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NYPD officers charged with manslaughter in groom's death

The two plead not guilty in Sean Bell's killing. A third faces a misdemeanor charge.

March 20, 2007|Erika Hayasaki | Times Staff Writer

NEW YORK — Two officers charged with killing an unarmed man in a flurry of bullets on his wedding day pleaded not guilty Monday in a case that led to widespread rallies against police brutality.

The charges were announced after a grand jury last week voted to indict three of the five officers involved in the shooting of Sean Bell, 23.

Detectives Michael Oliver, who fired 31 times, and Gescard Isnora, who fired 11 shots, are accused of first- and second-degree manslaughter. If convicted, they could serve up to 25 years in prison, Queens Dist. Atty. Richard Brown said at a news conference.

The two officers also are charged with assault and reckless endangerment in the wounding of Bell's friends, Trent Benefield, 23, and Joseph Guzman, 31. Oliver also faces a reckless endangerment charge for firing a shot through a residence.

The third officer, Det. Marc Cooper, faces one year in prison if convicted of reckless endangerment, a misdemeanor. He is accused of endangering people by firing four shots on a street and through the window of a train station. He too has pleaded not guilty.

At their arraignment Monday, a judge set bail for Oliver and Isnora at $250,000 in the form of a bond or $100,000 in cash. Cooper was released without bail.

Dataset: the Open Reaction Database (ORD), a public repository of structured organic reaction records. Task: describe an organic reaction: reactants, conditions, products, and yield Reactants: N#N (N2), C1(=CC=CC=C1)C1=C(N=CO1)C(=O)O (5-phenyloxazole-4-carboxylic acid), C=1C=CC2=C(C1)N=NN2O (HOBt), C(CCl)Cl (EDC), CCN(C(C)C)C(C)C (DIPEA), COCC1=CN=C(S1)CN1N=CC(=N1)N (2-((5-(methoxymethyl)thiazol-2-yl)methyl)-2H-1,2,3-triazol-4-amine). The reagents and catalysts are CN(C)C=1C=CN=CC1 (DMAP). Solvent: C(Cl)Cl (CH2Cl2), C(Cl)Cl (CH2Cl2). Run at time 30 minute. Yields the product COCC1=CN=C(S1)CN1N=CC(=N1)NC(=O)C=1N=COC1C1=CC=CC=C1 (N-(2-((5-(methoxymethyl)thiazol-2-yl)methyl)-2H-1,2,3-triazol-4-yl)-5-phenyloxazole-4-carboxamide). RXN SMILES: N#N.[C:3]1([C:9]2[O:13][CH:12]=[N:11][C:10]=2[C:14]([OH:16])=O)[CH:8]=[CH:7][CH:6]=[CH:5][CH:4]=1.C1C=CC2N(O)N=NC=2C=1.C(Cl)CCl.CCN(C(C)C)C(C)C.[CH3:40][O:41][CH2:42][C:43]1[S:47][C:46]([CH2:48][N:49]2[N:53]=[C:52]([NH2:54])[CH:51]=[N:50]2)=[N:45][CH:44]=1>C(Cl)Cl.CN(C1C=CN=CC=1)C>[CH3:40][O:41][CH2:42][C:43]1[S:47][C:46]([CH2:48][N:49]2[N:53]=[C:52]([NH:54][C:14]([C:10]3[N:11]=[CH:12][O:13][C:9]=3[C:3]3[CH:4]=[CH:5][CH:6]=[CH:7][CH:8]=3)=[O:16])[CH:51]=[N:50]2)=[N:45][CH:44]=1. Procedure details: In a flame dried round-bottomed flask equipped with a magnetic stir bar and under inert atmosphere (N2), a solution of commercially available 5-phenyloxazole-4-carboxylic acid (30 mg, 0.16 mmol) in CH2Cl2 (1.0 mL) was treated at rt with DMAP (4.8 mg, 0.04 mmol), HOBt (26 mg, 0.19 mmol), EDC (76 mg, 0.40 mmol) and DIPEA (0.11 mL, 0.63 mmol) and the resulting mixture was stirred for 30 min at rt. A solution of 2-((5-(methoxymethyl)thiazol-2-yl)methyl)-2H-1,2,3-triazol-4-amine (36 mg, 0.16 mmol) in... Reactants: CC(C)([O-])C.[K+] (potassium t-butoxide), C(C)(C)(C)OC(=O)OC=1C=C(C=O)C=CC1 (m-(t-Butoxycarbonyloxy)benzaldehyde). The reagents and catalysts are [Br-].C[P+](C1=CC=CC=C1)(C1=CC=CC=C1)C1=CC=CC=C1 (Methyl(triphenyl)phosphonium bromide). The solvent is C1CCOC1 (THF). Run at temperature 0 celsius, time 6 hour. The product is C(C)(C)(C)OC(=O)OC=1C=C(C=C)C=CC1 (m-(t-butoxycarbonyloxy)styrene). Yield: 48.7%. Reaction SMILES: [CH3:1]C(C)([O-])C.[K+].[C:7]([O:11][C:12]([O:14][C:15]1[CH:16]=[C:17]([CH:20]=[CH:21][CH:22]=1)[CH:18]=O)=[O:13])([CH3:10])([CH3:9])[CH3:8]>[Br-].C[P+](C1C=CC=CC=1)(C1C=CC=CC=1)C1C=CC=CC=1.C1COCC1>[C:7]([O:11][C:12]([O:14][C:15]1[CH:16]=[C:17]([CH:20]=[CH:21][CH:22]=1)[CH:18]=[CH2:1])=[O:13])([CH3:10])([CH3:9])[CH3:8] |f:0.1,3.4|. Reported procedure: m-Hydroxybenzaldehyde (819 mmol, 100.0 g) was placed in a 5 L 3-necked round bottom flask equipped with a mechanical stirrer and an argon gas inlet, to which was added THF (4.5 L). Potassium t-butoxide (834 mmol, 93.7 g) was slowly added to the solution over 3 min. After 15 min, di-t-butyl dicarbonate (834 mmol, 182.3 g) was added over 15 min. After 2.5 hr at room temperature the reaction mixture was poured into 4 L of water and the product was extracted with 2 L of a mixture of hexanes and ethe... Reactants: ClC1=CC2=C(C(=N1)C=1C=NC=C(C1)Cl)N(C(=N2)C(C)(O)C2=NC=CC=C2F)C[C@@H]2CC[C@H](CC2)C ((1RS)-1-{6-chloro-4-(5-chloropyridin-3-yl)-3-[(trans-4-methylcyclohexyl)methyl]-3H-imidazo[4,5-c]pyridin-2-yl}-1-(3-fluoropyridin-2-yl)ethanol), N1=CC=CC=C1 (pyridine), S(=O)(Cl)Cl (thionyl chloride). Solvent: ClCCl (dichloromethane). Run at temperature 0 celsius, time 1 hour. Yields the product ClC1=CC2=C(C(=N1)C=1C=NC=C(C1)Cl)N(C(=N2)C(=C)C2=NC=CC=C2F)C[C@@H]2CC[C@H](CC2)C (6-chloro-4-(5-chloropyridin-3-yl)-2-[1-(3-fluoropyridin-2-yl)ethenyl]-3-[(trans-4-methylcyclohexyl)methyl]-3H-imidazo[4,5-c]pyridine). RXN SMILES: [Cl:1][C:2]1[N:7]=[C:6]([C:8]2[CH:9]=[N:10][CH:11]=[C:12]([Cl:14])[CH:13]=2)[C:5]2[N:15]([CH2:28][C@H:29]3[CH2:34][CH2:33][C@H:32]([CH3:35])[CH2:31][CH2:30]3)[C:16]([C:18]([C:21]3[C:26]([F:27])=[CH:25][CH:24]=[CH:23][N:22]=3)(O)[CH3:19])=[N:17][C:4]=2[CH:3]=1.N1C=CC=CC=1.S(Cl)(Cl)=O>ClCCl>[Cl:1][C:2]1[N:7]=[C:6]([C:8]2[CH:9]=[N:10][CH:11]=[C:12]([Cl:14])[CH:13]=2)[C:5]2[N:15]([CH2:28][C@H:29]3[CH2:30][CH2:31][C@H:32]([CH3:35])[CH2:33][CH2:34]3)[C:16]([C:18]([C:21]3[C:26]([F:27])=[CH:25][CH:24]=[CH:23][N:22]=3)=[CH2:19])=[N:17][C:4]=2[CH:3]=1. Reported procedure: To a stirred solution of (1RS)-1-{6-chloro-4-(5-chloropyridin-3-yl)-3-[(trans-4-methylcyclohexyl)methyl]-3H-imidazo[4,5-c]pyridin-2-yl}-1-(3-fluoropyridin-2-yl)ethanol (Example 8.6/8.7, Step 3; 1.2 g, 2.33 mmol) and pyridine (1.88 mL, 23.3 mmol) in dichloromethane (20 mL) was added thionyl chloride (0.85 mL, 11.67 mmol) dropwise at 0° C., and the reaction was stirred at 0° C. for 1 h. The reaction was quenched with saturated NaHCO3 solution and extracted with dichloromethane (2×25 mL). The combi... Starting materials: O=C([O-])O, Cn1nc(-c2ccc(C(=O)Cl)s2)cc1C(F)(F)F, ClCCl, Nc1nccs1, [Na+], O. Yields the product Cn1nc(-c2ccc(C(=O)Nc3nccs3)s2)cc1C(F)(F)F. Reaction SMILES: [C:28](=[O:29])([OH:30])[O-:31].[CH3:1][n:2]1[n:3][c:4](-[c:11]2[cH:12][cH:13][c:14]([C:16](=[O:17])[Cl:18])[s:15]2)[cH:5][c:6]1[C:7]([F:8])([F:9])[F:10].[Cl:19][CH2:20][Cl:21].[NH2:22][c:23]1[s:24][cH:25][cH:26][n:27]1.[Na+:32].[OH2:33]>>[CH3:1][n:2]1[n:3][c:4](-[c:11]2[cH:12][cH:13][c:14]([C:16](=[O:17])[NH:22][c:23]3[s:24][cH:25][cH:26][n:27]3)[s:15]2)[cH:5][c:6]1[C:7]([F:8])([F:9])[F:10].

"This was a case that was, I'm sure, not easy for [the grand jury] to resolve. But they did so, in my judgment, in a conscientious fashion," Brown said. "And now we've got to try this case."

Michael Palladino, president of the New York detectives union, called the charges excessive. "It sends a very chilling message to all of law enforcement," he said. "If they can't get it done in three shots or less, [they're] in trouble."

Two officers who fired three shots or less were not indicted. Police are instructed to fire three shots, pause and reassess.

Appearing with Benefield, Guzman and Bell's fiancee, Nicole Paultre Bell, before the arraignment, the Rev. Al Sharpton said all five officers should have been charged.

Bell, who was black, was killed around 4 a.m. Nov. 25 outside a strip club where he was attending his bachelor party. The officers have said they thought he and his friends were armed. Police later searched Bell's car and found no gun.

Sharpton said Monday that the case is not about racism, since two of the indicted officers are black and one is white. "Clearly the people in this city have said no matter who is the police and no matter who the victim, we want one standard of justice," he said.

Isnora's lawyer said his client's mood on Monday was somber -- and he charged that activists had used the case to "vilify and crucify police at every turn."

"We are going to do every single thing within our power," Philip Karasyk said, "to ensure that these officers are vindicated."

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erika.hayasaki@latimes.com

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